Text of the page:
Cadex Tri Bike for Sync Ergonomics
Inspired by the Giant MCR of the 90's, the CADEX Tri Frameset is a unique bike, to say the least. Like many of the composite bikes of the 90’s, their success was limited by manufacturing techniques, weight and longevity – No matter how revolutionary the aero developments may have been, no one want’s to ride a bike that is profoundly heavy, doesn’t ride well and doesn’t last long. Fast forward 25 years and thankfully today is not in the 90's, design and manufacturing techniques have evolved the CADEX Tri is the new kid on the block in the triathlon world.
The build process for Tri and TT bikes is typically an activity feared by most bicycle mechanics. CADEX have really taken this into consideration on the Tri frameset and implemented key features to enhance and streamline the build process. Internal cabling is easy with smart front end routing and access points, plus the super roomy frame body allows you to really get in there and work. The complex looking front of the bike is easy to install with a simple 'preload and lock' system for the fork plus the base bar is easy to loosen, slide and fold down for packing with ease. All in all a relatively easy bike to put together. Thank you CADEX!
Prototype 1X Driveline
We get so many questions about this one, so we might as well answer them here. At Sync, we do see a useful application for a well-designed 1X setup. The caveat here being - WELL DESIGNED, as unfortunately, many are simply not.
One of the most relevant design parameters is the chainline, which is required to see use of the full range of gears and to achieve an optimal chainline in the primary race gears. Most options on the market are simply a flat chainring, bolted on in place of the large chainring. This provides a chainline that will closely match what was intended on the original crankset and results in severe cross-chaining (and high-risk of chain drop) in the upper end of the cassette.
Second to this, the need for a tooth design that facilitates chain retention, especially when using gears at the extremes of the cassette. Of course, a chain catcher is also a good idea, but this doesn’t make up for a well-designed tooth profile in the first instance.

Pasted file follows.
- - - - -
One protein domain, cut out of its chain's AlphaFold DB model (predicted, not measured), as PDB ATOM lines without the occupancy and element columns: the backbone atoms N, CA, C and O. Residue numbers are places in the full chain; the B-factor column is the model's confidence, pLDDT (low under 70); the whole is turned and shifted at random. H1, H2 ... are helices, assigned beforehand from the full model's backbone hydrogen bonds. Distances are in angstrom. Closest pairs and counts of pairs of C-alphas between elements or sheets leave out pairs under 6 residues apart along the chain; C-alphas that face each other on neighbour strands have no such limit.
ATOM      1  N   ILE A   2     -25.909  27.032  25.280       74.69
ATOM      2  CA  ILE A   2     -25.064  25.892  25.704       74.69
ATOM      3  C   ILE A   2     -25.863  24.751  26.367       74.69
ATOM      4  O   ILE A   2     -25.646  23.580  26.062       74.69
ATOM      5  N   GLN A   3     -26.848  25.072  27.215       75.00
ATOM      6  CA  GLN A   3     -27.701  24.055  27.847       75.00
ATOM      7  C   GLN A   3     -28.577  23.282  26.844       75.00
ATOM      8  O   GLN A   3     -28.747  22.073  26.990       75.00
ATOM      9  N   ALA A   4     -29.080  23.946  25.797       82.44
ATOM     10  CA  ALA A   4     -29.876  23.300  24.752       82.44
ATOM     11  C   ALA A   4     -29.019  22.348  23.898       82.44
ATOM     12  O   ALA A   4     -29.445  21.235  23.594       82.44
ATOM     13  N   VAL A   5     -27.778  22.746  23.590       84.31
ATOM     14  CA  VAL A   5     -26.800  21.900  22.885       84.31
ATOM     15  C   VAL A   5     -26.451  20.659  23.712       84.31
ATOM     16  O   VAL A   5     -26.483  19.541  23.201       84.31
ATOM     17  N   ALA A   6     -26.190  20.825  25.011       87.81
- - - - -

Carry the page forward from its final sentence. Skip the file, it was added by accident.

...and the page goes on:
Our solution? Adjustment of the chainline, allowing for the use of all cogs on the cassette. To do this, on our prototype setup, we have been using a power2max track spider, on the Rotor road spindle. This delivers a standard road Q-factor, but a narrower (track) chainline. The rings we have been using for this exercise are made by Garbaruk, with a unique tooth profile that is by far, the most secure and robust, of the 1X designs we have seen to date.
Sync EVO PRO Cockpit
Offering an EVO solution for the CADEX Tri has been on our agenda since the release of the bike and we now have a solution for this, allowing for uncompromised setup options on the CADEX Tri. The EVO PRO is a high-performance, modular design, CNC machined and 3D Printed Titanium TT extensions that are developed with nine different setup configurations to optimise aerodynamic performance. Along with our 3D Printed Ti extensions, the EVO PRO features 3D Printed Deep Groove Performance arm cups, a build-specific computer mount and our infamous hooked lug grips.
Modern-day Triathlon Demands
Getting from T1 to T2 in the shortest possible time requires maximum output (speed) for the rider’s input (power output), this efficiency coming primarily from the athlete’s position on the bike (aerodynamic efficiency). For even modest pace, around 90% of resistance to forward motion is in the form of aerodynamic drag, and about 10% is in the form of mechanical resistance. Of this, about 70% of resistance is attributed to airflow over the athlete, 30% is attributed to airflow over the bike. In other words, a bike needs to be aero, it needs to cater for the nutrition requirements of the athlete (inc hydration), it needs storage provisions and most importantly, it needs to facilitate the achievement of an aero cycling position.
This is a complex package that encompasses far more than simply the wheel and requires a system wide approach to achieving the most balanced design. Bringing this back to the basics, it’s about rolling resistance, a factor in the mechanical resistance to forward motion.
Ceramic bearings help in reducing friction, but so does the precision machining of the bores in the hub shells, an often overlooked factor in rolling resistance. The interaction between the tyre and the rim is relevant for both aero performance, but also controlling the deformation of the tyre as it is weighted while riding. The design of the rim is favourable to certain types of tyres, which of course, all have their own unique rolling qualities. Then, of course, there is the aero component, with airflow over the wheel and the interaction between the wheel and the bike.
Addressing all of these design considerations really comes from CADEX “owning” the whole package and hats off to the team for producing a great Wheelsystem.
Images by @benxlehner
Sync Ergonomics has been supplying Saint Cloud with ergonomic cockpit solutions from the first days of our existence and we continue to share a customer base and collaborate on exciting builds. This CADEX Tri is one fine example.